HC seeks Punjab reply on ‘pick and choose’ in service extension
The Punjab and Haryana high court has issued a notice to the Punjab government and allowed continuation of service of a superintending engineer of the public works department whom the government had denied extension of services after superannuation.chandigarh Updated: Jan 14, 2015 17:25 IST
The Punjab and Haryana high court has issued a notice to the Punjab government and allowed continuation of service of a superintending engineer of the public works department whom the government had denied extension of services after superannuation.
NK Dhir was to retire on December 31 and had applied for the extension as per a government scheme three months prior to that. However, his case was rejected by the government stating that an order had been passed in October 2014 whereby those against whom some departmental proceedings were underway were not to get extension.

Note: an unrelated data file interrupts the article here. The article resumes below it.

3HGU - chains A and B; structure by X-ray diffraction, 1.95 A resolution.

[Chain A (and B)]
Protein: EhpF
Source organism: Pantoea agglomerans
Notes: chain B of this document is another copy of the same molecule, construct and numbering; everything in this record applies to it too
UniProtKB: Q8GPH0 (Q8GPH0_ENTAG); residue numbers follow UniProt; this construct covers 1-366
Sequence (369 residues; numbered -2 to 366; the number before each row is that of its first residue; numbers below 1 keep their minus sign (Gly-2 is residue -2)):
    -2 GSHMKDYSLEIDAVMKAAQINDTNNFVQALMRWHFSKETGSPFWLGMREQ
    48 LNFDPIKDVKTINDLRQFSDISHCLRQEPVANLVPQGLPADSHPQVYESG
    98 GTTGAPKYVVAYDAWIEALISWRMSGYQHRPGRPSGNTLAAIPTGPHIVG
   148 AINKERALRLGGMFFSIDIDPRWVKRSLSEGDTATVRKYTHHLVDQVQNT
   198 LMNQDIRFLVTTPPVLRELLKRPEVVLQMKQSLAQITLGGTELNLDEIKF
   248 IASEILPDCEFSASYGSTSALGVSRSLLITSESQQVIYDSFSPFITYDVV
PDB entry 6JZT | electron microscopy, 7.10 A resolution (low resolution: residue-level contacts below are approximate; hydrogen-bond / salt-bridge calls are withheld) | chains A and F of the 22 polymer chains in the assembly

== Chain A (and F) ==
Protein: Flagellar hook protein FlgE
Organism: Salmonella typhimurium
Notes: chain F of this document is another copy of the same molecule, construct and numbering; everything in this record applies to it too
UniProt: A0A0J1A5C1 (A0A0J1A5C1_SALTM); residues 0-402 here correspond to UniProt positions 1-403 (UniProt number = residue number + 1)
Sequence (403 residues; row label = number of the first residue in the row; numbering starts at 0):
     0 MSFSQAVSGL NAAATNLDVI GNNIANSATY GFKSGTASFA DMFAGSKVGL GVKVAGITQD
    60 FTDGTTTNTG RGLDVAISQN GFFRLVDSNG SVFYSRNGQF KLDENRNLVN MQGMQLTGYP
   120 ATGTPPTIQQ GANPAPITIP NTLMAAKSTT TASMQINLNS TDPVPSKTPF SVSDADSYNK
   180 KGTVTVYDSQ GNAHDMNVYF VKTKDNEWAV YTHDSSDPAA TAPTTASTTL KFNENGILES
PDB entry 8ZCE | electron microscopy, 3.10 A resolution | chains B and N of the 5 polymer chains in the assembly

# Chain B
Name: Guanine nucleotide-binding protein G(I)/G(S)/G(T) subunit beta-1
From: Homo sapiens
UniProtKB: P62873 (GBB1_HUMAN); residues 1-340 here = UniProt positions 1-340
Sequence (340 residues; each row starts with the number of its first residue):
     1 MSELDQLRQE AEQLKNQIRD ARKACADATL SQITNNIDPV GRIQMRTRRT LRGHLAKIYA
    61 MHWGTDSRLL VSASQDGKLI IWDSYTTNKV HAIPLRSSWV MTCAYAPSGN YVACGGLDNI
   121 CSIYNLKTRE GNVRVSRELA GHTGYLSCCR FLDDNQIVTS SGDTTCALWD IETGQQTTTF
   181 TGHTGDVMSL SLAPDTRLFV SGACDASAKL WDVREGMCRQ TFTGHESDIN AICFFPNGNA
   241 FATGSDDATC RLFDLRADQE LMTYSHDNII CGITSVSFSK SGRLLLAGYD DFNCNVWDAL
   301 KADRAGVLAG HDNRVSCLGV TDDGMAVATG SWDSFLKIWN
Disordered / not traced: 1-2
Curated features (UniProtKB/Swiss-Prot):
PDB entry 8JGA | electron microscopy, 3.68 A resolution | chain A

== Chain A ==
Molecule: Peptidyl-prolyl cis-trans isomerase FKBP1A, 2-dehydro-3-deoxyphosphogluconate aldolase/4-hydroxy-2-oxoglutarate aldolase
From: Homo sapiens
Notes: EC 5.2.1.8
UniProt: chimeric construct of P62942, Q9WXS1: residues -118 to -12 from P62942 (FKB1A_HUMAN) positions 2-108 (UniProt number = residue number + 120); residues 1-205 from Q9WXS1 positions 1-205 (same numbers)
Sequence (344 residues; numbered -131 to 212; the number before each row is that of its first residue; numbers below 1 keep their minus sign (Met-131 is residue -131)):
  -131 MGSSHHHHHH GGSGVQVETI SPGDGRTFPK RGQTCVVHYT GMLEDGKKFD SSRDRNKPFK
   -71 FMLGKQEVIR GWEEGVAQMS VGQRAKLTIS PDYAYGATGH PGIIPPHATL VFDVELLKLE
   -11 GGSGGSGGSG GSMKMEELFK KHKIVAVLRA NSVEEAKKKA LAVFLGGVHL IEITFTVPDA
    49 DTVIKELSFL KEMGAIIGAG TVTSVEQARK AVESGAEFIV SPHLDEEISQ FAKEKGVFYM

The petitioner’s counsel Girish Agnihotri submitted before the court that government was resorting to a “pick and choose” policy and also that the petitioner had applied for extension prior to the relevant government notification.
The HC observed that the petitioner’s argument was that government instructions indicated towards grant of extension as a norm and denial an exception. “He would stretch his argument to say… that the employer would possibly have no choice to retain him in service after superannuation even if departmental proceedings are pending. If that be so, then the instructions and the rules would necessarily require an interpretation,” the HC observed, seeking the state’s reply.
The court also stated that a debatable point had come up about the government’s discretion and the parameters for it. “If a denial has to be accorded to an employee, then would it be clarified by sufficient reasons? The settled law relating to the issue of every executive action being supported by reasons, which can withstand judicial scrutiny, would obviously be the correct answer to the aforesaid question,” the HC said, also observing that in practice it had been seen that grant and denial of extension beyond the age of superannuation were “more often than not, never supported by a justification”. This, as per the court, had increasingly lent a “tinge of arbitrariness” to the exercise.